A principle-based EU challenge to East Central European judicial interpretation of constitutional identity
The overall aim of the research project is to provide a new theoretical basis for a principle-based EU challenge to the East Central European judicial interpretations of national identity by the member states. It is of utmost importance, because some East Central European constitutional courts apply an ethnocultural understanding of identity, thereby putting European integration into peril.
Although the EU is clearly committed to shared values and principles, Article 4(2) of the Treaty on European Union obliges the EU to respect the national identities of the member states.” Due to the recent migration flow in Europe, some member states are currently attempting to (re)define themselves and offer a legal definition of identity. They apply Article 4(2) as a means of derogating from some of their obligations under EU law.
Despite the vast literature available on national identity and its role in EU law, there has been little attention paid to the recently emerging trend of judicial reinvention of national identity in East Central Europe. This is what this research offers. It focuses on the Visegrád Group (V4), which consists of the Czech Republic, Hungary, Poland, and Slovakia. The V4 countries are united in their views on rejecting migrant relocation quotas in the EU, and define their exclusionist communal identities accordingly. The main subject of the research is the relevant case law of the constitutional courts, since the V4 courts have an authoritative role in enforcing nation-state policies based upon ethnocultural considerations.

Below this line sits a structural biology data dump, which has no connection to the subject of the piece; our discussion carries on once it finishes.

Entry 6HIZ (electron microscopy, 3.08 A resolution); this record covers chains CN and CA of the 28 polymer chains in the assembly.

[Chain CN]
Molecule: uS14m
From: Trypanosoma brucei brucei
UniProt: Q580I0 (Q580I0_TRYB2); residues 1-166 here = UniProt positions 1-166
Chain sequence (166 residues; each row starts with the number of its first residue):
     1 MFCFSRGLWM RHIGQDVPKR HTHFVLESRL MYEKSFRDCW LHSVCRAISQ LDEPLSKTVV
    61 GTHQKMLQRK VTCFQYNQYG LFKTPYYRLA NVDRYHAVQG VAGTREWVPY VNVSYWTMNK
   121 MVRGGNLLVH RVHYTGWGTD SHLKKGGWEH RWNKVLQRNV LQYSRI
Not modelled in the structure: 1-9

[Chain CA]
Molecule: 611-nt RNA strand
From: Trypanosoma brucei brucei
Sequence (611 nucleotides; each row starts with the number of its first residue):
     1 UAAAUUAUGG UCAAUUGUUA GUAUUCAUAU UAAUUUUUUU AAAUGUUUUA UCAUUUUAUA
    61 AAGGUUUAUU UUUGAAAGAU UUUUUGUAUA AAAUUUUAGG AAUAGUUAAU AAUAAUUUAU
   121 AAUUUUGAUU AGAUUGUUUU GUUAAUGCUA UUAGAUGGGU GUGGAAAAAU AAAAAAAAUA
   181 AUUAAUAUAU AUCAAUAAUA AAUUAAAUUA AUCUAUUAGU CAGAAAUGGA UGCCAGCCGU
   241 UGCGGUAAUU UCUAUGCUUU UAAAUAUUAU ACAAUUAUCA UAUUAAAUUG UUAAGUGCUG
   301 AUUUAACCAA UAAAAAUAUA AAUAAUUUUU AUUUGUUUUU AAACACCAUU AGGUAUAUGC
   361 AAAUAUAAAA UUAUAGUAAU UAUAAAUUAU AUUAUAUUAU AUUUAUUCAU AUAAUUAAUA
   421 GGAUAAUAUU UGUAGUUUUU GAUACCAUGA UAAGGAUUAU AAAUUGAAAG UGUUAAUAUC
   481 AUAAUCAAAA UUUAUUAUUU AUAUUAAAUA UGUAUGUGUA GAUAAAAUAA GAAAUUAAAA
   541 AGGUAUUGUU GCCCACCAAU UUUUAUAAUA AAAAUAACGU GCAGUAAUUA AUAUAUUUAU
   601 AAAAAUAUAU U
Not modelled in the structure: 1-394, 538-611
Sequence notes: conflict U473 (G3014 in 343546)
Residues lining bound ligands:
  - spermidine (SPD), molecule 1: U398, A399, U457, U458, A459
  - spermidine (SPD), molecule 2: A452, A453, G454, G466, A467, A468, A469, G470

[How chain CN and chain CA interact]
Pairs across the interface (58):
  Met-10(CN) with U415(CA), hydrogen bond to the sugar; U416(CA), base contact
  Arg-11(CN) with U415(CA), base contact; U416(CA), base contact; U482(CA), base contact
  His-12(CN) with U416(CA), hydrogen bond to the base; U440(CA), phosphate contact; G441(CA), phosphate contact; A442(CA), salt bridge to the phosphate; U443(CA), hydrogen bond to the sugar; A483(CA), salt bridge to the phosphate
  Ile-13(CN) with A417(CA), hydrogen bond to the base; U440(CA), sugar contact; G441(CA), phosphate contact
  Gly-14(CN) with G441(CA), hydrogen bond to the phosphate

The project provides a new theoretical basis and a comparative-analytical description of the judicial interpretations of identity in the V4 countries, on which we can better understand the recent East Central European trend of disintegration. Furthermore, the project results provide a principle-based tool for an EU challenge to the judicial interpretations of national identity in the member states.
The project runs between September 2019 and August 2021.
The project has received funding from the European Union’s Horizon 2020 research and innovation programme under the Marie Skłodowska-Curie grant agreement No 794368.